Video Games as Narrative

A recurring theme that has popped up in our meetings over the summer is what happens when you aren’t necessarily playing video games as games.  We’ve talked about Let’s Plays; we’ve talked about using the Sims to help authors write novels, and now, in August, we’re going to focus in on using video games as material for making other forms of media, namely Machinima and fan vids.

Why do people enjoy turning gameplay into narrative?  Why do people enjoy watching it, and what happens when you stop “playing a game” and start “making a movie”?  We’ll be answering those questions and more.

Dr. Kee will be leading discussion, and we’ll be watching a number of machinima and vids (so if you have any favorites, be sure to email her before the meeting).

So, join us on Friday, August 31st from 5-7pm in State Hall 326.

And bring your ideas for games/themes you’d like us to discuss during the Fall semester!

Advertisements

Stimulating Simulations

For our July meeting, we’ll be discussing simulation games.  Miranda Keyes will lead discussion and gameplay (we’ll definitely be playing some Sims), so we hope you can join us from 5-7pm on Friday, July 27th in State Hall 326.

Also, for those of you unfamiliar with the game (or who would like to read a bit more about it), here is Gonzalo Frasca’s “The Sims: Grandmothers are cooler than Trolls” from Game Studies 1.1 (July 2001).

What Exactly are We Watching Here?

For our June meeting, the Video Game Scholarly Interest Group will be focusing on Let’s Plays and Video Game Spectatorship: what do we get out of watching other people play games? Why in the world would you watch someone play a game instead of playing it yourself?  What kinds of games make for the best sideline viewing? What sorts of personalities make for the best people to watch play?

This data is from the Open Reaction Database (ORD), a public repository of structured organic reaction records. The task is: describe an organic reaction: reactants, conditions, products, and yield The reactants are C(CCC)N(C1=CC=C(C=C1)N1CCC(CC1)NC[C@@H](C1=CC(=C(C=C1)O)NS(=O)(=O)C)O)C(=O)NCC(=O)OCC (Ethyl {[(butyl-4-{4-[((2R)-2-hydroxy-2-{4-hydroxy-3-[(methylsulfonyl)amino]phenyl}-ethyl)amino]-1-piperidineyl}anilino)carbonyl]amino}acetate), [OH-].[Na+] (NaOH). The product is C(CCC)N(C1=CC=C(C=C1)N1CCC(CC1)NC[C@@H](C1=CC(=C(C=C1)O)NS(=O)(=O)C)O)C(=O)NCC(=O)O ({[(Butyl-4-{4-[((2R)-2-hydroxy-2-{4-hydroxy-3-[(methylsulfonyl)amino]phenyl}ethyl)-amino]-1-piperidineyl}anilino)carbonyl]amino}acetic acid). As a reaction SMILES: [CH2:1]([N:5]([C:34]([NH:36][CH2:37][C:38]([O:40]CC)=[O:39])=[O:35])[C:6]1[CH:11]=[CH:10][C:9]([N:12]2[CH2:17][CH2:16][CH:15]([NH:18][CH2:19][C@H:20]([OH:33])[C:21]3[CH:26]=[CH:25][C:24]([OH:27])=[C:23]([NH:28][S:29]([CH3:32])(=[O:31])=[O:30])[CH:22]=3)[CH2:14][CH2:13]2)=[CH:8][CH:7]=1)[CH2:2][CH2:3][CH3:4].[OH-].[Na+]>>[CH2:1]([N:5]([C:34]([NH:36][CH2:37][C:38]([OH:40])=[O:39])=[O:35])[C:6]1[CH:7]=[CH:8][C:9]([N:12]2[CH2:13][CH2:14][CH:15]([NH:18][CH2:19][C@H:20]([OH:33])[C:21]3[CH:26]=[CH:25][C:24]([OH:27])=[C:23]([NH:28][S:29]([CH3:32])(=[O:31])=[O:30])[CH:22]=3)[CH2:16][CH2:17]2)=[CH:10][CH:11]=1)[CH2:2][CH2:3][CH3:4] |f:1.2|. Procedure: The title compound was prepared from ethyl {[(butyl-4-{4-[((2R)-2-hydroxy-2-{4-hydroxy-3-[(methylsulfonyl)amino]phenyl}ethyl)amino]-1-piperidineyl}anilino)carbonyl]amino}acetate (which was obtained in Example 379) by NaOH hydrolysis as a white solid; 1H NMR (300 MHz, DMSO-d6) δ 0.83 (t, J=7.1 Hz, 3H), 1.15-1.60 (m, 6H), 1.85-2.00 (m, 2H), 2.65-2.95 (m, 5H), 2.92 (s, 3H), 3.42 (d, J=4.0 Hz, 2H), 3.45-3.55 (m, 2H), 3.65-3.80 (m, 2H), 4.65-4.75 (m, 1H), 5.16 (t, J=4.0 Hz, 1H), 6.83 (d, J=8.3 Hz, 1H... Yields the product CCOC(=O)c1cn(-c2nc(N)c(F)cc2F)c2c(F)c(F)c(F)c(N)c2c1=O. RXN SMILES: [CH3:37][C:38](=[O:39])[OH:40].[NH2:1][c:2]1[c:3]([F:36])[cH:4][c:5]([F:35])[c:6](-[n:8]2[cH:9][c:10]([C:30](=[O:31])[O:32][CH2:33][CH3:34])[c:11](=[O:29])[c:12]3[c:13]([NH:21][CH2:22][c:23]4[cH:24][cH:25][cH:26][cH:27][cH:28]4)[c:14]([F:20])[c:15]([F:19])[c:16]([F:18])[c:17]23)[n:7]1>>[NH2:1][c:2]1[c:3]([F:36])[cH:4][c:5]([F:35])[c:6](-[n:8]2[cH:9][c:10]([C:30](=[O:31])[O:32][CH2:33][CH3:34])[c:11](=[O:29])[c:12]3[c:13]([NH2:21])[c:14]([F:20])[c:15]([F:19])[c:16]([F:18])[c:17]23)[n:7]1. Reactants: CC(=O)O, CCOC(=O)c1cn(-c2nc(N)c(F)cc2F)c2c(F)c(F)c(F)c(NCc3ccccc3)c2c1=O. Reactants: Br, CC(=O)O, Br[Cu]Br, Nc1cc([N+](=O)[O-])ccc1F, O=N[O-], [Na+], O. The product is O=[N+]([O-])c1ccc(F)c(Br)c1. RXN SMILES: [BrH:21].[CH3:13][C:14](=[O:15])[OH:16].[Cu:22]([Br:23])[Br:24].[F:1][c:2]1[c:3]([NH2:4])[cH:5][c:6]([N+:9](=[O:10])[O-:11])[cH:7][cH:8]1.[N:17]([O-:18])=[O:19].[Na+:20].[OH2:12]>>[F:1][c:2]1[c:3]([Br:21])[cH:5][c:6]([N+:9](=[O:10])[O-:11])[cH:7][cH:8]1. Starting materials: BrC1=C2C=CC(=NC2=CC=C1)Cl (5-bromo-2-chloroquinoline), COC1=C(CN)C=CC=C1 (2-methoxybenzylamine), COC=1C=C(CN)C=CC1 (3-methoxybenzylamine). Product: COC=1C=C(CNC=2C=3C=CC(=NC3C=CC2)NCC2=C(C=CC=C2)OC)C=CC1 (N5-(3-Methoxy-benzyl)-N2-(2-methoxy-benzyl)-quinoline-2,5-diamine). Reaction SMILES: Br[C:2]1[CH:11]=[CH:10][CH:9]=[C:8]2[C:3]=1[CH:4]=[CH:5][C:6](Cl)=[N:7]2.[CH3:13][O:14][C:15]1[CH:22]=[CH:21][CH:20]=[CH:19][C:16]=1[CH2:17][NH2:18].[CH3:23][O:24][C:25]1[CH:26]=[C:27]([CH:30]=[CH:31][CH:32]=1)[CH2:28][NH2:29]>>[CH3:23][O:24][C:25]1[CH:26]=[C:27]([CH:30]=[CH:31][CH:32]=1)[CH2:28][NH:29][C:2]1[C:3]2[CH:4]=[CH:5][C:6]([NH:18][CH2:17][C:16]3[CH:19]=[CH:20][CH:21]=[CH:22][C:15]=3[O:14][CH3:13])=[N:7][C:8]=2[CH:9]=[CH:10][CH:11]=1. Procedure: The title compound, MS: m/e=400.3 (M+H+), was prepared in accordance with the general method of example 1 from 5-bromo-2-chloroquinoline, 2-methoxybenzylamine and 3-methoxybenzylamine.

Join the discussion on Friday, June 29th at 5pm in State Hall 326!

And if you have ideas for something you’d like us to talk about or something you think we should play, come by the meeting and pitch your idea!

Take Two…

We had some excitement at April’s Video Game Scholarly Interest Group meeting.  There was a gas leak and eventually, a campus-wide evacuation.

Sooooooo…

We’re going to try things again in May.

We will be meeting on Friday, May 25th at 5pm in State Hall 326.  The theme for the meeting is (again) “Disturbed, Disoriented, and Disrupted Bodies,” and we’ll be playing/discussing Octodad, QWOP, and Getting Over It with Bennett Foddy.

Disturbed, Disoriented, and Disrupted

The Video Game Scholarly Interest Group will be meeting on Friday, April 27th at 5pm.  The theme for the April meeting is “Disturbed, Disoriented, and Disrupted Bodies,” and we’ll be playing/discussing Octodad, QWOP, and Getting Over It with Bennett Foddy.

We hope you can make it!

It’s all about the aesthetics in March

Join the Video Game SIG in March as we talk about the “look” of video games and especially those games that seem to be as much about the aesthetic as anything else…

On Friday, March 30th, from 5-7pm in State Hall 326, undergraduate Steven Proudfoot will lead discussion on game aesthetics and aesthetic gamesWe’ll be playing Cuphead and Hotline Miami, among other things.

We hope you can make it!

February

How does it work when you try to adapt a video game into a film or comic book?  What about the other way around–what happens when you try to adapt a film into a video game?

From the disastrous ET game of the 1980s to the many iterations of Lara Croft on film, in February we’ll be discussing Video Game Adaptations.

Our February meeting will be Friday, February 23rd at 5pm in State Hall 326.  Our discussion on Video Game Adaptations will be led by Ph.D. student Matt Linton.

Hope to see you there!